Last Card Played: A History of the Turtle Mountain Chippewa and the Ten Cent Treaty of 1892

In 1882, the Turtle Mountain Chippewa Reservation was created which was 500,000 acres, or twenty-two townships. Suddenly, in 1884, the Turtle Mountain Chippewa Reservation was cut down to approximately 476,000 acres, or twenty townships without warning. The total land holdings of the Turtle Mountain Chippewa people in 1884 were ten million acres or approximately 1/10 of North Dakota. But by 1892, their total land holdings were down to thirty four thousand acres, or two townships. In 1882, a traditional tribal government whose hereditary leader had been head chief since 1863 conducts Turtle Mountain Chippewa affairs. However, in 1892, a native committee appointed by a federal Treaty Commission becomes the recognized government body of the Turtle Mountain Chippewa. The Turtle Mountain Chippewa are still today the most prominent of the Plains Chippewa tribes in America, having today's membership and affiliates numbering nearly eighty thousand people. As we shall see, the Turtle Mountain Chippewa were also affiliated with the ethnically European and Indian mixed Métis people, who constitute the largest indigenous group in Canada, and will suffer because of their conflicts between nationality and Canadian and American federal policy. Due to an influx of new evidence, and using quantitative and qualitatitive methodologies combined with analysis of primary and secondary sources, this (dissertation) will contribute to the public record and change previous interpretations concerning the creation of the Turtle Mountain Chippewa Reservation in the 1880s, and final settlement treaty between the United States and the Turtle Mountain Chippewa Indians of North Dakota in 1892. Through letters, journals, manuscripts, as well as other miscellaneous works such as newspaper articles and literary books, a thesis framework will be constructed to put some never before revealed information in a proper historical context. Whether or not Little Shell III was the undisputed head chief of the Turtle Mountain Chippewa and that his being deposed by a faction within his own tribal government was wrong or illegal by the tribe or the federal government, is not an objective of this paper. Instead, this historical revision of the pivotal events of the 1880s and 90s will show that Little Shell III's tenure as a head chief among the Turtle Mountain Chippewa will depict a leader who operated within a chieftain's parameters to mediate disputes and competently represented his diverse tribal membership to outsiders. The failure or lack of success in achieving the goals for all of the people at the Turtle Mountains cannot be a condemnation of his abilities considering that success for Little Shell by the 1880s depended upon fair and equitable treatment by the American federal government. Much of the history during the time from 1882 - 1892 has been misinterpreted by historians until now, it is imperative to proceed carefully with the new information and lay a solid groundwork for further study. Nevertheless, this work will charge the U.S. government for fraud against a peaceful defenseless people, and destroying their traditional leadership structure as well.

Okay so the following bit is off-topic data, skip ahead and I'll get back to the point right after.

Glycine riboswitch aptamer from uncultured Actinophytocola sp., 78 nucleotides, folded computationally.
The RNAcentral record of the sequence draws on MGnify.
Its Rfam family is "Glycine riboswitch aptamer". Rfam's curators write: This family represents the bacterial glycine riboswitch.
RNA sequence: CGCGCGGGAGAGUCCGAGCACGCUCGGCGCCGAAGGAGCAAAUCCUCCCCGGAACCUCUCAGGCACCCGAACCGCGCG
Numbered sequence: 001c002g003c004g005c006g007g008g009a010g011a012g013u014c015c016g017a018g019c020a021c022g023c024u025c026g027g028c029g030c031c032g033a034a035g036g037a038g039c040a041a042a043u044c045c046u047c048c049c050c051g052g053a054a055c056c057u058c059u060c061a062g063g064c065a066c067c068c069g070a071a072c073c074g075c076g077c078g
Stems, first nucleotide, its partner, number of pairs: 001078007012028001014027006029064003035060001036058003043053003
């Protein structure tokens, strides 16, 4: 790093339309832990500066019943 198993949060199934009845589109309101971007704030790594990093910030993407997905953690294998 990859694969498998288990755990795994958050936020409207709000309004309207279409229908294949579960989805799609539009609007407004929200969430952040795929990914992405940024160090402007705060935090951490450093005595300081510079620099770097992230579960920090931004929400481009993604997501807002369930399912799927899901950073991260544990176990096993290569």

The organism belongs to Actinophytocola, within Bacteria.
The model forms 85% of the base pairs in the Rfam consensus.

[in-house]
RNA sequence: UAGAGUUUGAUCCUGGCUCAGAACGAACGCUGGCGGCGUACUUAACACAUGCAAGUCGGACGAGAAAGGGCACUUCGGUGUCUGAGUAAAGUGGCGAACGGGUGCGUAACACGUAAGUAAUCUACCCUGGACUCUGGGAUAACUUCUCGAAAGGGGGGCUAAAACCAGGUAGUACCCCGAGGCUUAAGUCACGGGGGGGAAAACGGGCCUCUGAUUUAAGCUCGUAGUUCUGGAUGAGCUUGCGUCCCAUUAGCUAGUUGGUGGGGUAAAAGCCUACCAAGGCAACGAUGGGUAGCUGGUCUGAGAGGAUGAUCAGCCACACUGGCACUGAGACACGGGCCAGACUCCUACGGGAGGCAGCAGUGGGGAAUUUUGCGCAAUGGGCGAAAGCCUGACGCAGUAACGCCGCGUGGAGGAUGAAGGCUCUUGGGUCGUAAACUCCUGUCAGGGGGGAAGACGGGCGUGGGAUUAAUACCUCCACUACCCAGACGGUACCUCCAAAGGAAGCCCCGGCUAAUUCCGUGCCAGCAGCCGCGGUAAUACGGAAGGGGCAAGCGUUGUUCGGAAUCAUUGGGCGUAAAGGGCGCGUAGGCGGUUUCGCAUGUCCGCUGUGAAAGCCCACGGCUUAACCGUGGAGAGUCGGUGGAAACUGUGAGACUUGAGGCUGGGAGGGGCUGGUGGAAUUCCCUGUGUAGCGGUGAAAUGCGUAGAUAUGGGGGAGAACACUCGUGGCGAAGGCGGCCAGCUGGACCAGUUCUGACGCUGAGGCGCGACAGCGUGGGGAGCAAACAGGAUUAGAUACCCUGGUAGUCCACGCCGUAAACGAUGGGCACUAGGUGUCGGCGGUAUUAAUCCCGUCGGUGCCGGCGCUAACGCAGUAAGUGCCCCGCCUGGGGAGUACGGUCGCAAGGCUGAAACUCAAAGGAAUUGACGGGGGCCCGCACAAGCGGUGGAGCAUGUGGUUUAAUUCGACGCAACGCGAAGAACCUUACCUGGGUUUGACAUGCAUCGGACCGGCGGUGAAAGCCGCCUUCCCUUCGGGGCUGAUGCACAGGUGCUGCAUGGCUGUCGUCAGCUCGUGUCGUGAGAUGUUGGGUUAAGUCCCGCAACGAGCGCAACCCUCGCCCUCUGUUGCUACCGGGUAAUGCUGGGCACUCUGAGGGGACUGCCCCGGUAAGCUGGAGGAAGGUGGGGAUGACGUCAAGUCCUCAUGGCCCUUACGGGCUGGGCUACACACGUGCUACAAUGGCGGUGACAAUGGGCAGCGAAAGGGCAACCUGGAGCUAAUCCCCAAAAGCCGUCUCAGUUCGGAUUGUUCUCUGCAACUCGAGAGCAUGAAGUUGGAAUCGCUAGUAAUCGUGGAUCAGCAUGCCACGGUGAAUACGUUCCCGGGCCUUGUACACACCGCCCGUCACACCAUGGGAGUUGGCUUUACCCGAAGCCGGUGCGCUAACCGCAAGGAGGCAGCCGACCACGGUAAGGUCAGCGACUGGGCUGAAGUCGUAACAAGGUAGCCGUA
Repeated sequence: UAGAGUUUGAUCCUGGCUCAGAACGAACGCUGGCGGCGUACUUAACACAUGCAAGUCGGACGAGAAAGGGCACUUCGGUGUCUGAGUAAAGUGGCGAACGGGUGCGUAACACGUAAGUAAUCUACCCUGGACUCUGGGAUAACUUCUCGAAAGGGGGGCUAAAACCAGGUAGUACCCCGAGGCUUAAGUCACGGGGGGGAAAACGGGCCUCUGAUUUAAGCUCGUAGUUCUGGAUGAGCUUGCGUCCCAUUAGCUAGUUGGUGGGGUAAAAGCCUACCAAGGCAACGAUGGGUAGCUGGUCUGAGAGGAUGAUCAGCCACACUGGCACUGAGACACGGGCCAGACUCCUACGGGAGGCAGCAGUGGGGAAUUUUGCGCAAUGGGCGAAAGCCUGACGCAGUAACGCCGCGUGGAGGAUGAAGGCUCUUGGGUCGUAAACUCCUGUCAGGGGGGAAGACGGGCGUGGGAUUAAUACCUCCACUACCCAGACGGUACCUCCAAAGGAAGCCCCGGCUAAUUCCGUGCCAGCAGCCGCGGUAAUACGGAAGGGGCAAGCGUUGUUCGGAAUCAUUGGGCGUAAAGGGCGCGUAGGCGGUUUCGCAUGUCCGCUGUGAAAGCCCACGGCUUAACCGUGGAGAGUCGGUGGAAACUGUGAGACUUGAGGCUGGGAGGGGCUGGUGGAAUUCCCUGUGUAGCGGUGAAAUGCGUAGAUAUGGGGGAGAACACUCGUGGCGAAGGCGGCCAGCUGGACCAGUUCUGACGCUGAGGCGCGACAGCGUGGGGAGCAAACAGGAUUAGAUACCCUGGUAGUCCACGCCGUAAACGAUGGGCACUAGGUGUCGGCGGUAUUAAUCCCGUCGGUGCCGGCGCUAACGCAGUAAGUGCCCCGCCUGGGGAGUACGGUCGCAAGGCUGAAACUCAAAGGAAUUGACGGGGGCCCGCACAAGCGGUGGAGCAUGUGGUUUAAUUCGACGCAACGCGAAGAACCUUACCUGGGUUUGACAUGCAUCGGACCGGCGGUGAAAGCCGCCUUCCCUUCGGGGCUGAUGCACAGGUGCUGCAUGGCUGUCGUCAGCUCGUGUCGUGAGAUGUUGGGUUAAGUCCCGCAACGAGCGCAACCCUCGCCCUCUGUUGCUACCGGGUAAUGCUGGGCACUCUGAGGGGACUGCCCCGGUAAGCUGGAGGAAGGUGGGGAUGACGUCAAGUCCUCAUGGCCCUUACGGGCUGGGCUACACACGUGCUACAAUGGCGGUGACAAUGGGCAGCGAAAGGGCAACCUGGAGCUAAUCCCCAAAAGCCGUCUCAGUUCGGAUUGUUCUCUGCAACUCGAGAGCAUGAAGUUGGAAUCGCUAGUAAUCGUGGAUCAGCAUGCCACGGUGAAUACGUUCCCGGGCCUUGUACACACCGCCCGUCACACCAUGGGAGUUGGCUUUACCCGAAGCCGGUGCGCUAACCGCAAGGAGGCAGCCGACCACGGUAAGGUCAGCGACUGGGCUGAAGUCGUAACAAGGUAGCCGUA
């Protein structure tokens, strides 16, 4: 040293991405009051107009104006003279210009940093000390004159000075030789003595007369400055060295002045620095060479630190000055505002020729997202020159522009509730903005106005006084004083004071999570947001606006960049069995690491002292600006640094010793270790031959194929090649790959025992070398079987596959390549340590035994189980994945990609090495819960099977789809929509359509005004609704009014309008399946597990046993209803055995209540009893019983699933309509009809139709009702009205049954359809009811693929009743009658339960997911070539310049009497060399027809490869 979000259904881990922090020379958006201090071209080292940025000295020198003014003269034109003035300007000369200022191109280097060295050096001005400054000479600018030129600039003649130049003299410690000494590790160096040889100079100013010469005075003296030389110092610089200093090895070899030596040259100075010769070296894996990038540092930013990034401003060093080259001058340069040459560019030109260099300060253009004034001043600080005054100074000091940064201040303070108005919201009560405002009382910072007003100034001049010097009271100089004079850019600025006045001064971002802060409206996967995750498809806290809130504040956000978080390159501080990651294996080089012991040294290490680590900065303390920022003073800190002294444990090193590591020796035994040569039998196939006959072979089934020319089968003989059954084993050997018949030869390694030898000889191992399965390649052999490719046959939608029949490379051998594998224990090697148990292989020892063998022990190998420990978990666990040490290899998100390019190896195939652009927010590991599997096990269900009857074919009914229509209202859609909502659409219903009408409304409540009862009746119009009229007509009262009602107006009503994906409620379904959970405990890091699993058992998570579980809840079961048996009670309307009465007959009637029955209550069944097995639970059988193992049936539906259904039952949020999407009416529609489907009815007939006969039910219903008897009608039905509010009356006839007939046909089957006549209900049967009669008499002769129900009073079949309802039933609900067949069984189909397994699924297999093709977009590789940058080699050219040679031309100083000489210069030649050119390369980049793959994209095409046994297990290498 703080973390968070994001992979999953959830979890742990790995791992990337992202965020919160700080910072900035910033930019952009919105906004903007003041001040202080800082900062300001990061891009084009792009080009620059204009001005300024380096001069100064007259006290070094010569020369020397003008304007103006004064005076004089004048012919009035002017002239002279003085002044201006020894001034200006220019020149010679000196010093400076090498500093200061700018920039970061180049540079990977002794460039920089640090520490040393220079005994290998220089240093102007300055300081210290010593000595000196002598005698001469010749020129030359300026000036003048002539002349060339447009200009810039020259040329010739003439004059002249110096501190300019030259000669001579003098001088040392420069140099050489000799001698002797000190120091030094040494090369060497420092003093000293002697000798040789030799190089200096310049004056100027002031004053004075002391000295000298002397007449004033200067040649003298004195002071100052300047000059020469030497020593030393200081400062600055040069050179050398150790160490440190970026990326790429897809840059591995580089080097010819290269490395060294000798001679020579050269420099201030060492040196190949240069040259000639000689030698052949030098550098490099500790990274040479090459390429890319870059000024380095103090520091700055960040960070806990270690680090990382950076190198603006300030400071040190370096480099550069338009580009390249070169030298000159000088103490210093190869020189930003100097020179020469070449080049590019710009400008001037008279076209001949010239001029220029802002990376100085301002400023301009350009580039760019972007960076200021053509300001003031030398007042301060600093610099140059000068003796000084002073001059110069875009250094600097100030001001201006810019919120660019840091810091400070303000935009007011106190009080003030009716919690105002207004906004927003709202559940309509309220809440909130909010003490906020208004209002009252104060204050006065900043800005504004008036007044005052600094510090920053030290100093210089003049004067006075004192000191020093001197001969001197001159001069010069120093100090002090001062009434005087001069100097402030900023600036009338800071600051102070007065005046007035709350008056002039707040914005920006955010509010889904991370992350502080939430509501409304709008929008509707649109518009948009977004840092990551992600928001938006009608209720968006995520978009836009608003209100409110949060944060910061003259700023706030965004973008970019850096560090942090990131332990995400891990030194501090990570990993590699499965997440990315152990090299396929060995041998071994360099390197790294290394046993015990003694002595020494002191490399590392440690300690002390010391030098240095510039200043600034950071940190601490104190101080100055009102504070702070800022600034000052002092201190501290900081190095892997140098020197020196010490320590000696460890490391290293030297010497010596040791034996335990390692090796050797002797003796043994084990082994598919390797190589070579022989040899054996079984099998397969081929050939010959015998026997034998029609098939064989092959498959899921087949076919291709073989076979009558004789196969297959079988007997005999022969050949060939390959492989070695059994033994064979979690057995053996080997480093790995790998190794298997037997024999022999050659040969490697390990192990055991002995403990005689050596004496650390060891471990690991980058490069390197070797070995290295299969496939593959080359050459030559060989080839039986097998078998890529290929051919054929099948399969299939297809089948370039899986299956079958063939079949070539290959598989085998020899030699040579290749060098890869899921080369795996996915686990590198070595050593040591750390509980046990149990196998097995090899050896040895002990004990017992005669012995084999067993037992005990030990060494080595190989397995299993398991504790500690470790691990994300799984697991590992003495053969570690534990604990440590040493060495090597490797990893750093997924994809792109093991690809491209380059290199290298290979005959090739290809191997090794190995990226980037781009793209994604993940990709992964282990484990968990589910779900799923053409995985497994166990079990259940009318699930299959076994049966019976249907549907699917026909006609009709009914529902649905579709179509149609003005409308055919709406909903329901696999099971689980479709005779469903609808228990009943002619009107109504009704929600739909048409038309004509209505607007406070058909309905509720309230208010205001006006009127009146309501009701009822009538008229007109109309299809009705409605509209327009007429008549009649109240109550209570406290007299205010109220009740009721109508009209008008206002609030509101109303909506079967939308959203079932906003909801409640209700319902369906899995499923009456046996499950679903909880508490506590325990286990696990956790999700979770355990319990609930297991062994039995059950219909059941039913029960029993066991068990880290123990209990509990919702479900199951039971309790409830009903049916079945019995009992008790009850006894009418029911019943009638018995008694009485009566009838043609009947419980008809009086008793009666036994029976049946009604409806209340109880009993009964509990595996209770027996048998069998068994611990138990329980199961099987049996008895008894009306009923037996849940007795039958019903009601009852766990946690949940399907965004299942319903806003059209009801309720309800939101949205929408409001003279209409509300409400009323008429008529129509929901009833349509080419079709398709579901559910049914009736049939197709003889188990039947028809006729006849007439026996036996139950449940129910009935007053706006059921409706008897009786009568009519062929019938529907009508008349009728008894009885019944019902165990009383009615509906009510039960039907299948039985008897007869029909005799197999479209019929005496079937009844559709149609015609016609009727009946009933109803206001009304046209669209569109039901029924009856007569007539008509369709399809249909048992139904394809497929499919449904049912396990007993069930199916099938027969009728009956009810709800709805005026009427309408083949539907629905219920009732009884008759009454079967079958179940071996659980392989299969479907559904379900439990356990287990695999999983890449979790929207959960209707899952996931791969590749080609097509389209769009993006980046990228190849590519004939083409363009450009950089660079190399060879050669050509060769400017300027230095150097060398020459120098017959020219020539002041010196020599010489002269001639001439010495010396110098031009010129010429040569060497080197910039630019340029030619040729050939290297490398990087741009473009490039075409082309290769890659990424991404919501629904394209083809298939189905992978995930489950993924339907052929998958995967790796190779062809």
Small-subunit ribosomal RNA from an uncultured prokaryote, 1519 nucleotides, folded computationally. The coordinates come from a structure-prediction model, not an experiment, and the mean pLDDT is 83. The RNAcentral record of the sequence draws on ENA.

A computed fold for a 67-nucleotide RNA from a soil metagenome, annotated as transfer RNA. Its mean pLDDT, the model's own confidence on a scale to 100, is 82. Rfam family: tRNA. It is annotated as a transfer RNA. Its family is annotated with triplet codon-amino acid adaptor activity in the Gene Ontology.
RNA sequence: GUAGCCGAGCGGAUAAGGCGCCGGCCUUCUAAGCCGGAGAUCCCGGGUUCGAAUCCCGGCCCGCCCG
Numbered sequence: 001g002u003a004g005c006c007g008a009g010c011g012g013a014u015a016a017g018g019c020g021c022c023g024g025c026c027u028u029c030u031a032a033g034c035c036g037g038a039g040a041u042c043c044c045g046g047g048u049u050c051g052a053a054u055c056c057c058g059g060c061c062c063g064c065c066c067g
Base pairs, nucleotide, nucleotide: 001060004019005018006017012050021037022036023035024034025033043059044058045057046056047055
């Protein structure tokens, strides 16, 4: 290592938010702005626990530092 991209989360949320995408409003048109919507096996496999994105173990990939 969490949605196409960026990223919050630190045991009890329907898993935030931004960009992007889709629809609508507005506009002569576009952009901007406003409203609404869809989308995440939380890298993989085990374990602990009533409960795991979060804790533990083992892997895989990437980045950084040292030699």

Roland Marmon


Franci Washburn






AAT 3387377
College of Social and Behavioral Sciences